Restriction friction

COVID-19 restrictions have forced the staff at Miller + Baker to deal with increasingly aggressive patrons. Photo: Isabella Corbett.

COVID-19 restrictions have eased across Western Australia as of today but event promoters and some small businesses say the new rules won’t provide enough tangible benefits. 

Among the new guidelines, restaurants, cafes, bars, nightclubs and convention centres can host up to 500 patrons while maintaining the 2sq m rule. Businesses such as gyms, entertainment venues and museums will keep the 2sq m rule but have no capacity limit. 

Good Times event promoter Dylan Hindle says the easing of restrictions will help but the rules will hinder future events’ profitability. 

“Typically the events we put on at Good Times are at large, established venues with outdoor spaces and as far as I understand we will be limited to 500 patrons,” he says. 

“If we’re selling 500 tickets at $25 a pop it’s not going to generate enough return to pay all our suppliers and then make a good enough margin for it to be a profitable event that’s worth putting on.

“There’s definitely still concern there.”

Although events are allowed under Western Australia’s new COVID-19 rules, event promoters like Dylan Hindle say planning them doesn’t come without risk. Photo: Isabella Corbett.

Events with more than 500 patrons can go ahead but organisers must register the event with the Department of Health. 

SafeWA will take a backseat, with customers only needing to check in at venues with proof-of-vaccination requirements. 

Some restrictions remain the same, including mask-wearing and hospital, aged and disability care visitor rules.

Although event promoters can find financial respite in state government-funded support packages such as Getting the Show Back on the Road+, the process to apply for them can be complex.

According to the Department of Local Government, Sport and Cultural Industries applicants must substantiate their loss based on actual, rather than projected ticket sales.

But Mr Hindle says the current COVID-19 climate means patrons are hesitant to buy tickets in advance. 

“People won’t buy tickets until the last minute because the event may be cancelled,” he says. 

“If all your ticket sales come in the week before the event but it gets cancelled a few weeks out, you may have only sold 200 tickets when in reality you would have sold 800.

“By losing three to four events, in terms of ticket revenue and the profitability of the business, we’re looking at $80,000-90,000 in lost income that’s shared between the event promoters, suppliers and other people we’d engage, such as door people, artists and production, sound and lighting companies.”

Dylan Hindle

For some small businesses such as Perth bakery Miller + Baker, the financial strain associated with COVID-19 restrictions isn’t as dire.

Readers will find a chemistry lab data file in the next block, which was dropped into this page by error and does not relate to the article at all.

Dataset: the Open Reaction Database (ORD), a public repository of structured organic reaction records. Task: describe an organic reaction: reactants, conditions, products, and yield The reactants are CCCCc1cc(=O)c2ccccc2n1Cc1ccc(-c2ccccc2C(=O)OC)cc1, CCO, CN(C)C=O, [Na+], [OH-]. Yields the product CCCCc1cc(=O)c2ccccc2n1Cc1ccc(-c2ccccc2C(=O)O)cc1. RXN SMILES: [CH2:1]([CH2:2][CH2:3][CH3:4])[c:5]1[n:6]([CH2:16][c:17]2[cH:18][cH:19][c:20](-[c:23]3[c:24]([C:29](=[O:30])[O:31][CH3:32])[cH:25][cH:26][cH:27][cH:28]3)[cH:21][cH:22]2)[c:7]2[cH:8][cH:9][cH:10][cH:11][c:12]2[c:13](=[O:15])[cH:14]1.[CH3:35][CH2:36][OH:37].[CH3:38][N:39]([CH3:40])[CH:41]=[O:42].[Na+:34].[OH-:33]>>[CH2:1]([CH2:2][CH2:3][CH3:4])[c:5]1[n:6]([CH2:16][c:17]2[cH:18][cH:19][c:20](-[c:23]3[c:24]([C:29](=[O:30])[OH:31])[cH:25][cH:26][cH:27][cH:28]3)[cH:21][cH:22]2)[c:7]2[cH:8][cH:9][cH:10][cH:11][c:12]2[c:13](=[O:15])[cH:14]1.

Sandwich section manager Levi Lothian says his section alone has doubled in profit in the last few weeks because people are getting takeaway lunches.

Miller + Baker sandwich section manager Levi Lothian says the new COVID-19 restrictions won’t impact his business. Photo: Isabella Corbett.

But the business has been forced to reconcile increased revenue with escalating hostility among patrons, with some resorting to violence. 

“One of our front-of-house guys asked a customer to put their mask on while they stood in the door,” he says.

“The customer asked him to come a little bit closer and clocked him.

“It’s been intense.”

As well as mask requirements, Mr Lothian says the primary pain points among patrons include showing their proof of vaccination to dine in, checking into the bakery and not being able to use reusable cups. 

“Because we’re such a small team, if any of us get COVID, we’ll need to close the business,” he says. 

“To protect ourselves and minimise handling, we’ve stopped providing dining plates and cutlery, as well as accepting reusable cups.

“Customers ask why we don’t want to protect the environment but it’s not really our choice. We need to protect ourselves.”

Miller + Baker has introduced compostable cups to alleviate eco-conscious patrons’ concerns. Photo: Isabella Corbett.

According to Mr Lothian, the easing of restrictions won’t help small businesses like Miller + Baker. 

“It’s not going to matter at all to us,” he says. 

“If the new restrictions bring a change in public perception, it may make some of our customers ease up a little.

“But the things they’re most angry about — mask requirements, checking in — are still up and running.”

University of Western Australia School of Population and Global Health senior lecturer Barbara Nattabi says whether the state has reached its COVID-19 peak or not is irrelevant when it comes to the new rules.

“We shouldn’t be worried about numbers because people are going to get it,” Dr Nattabi says.

“Both vaccinated and unvaccinated people will fall sick. We need to keep our eyes on the number of hospitalisations, ICU patients and deaths so our hospitals don’t become overrun.

“The point of whether restrictions should ease or not is neither here nor there.”